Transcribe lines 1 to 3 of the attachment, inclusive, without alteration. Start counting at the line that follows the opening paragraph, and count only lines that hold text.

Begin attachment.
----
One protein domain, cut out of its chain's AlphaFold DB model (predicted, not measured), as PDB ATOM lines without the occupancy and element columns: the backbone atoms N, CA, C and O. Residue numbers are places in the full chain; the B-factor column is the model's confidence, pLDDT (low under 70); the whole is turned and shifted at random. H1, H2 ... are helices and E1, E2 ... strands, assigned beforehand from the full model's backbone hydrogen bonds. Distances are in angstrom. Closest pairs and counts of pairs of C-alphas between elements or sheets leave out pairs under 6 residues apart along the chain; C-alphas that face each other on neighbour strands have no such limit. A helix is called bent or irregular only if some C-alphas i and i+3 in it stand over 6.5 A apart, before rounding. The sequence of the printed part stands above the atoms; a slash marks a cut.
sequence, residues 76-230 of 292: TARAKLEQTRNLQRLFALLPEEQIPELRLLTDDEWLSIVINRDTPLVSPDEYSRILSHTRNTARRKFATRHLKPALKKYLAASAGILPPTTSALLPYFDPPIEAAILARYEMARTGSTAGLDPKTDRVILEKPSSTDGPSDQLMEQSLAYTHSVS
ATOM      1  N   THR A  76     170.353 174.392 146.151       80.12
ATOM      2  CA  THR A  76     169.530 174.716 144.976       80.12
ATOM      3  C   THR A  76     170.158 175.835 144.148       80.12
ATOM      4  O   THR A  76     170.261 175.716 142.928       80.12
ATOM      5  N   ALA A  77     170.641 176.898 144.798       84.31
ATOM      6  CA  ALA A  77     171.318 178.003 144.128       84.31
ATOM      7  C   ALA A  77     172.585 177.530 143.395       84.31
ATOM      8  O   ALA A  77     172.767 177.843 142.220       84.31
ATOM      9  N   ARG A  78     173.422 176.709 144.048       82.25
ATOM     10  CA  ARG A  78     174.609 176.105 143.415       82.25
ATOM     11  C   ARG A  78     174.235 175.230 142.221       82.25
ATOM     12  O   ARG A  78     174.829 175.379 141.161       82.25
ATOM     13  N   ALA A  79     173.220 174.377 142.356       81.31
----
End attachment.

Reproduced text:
sequence, residues 76-230 of 292: TARAKLEQTRNLQRLFALLPEEQIPELRLLTDDEWLSIVINRDTPLVSPDEYSRILSHTRNTARRKFATRHLKPALKKYLAASAGILPPTTSALLPYFDPPIEAAILARYEMARTGSTAGLDPKTDRVILEKPSSTDGPSDQLMEQSLAYTHSVS
ATOM      1  N   THR A  76     170.353 174.392 146.151       80.12
ATOM      2  CA  THR A  76     169.530 174.716 144.976       80.12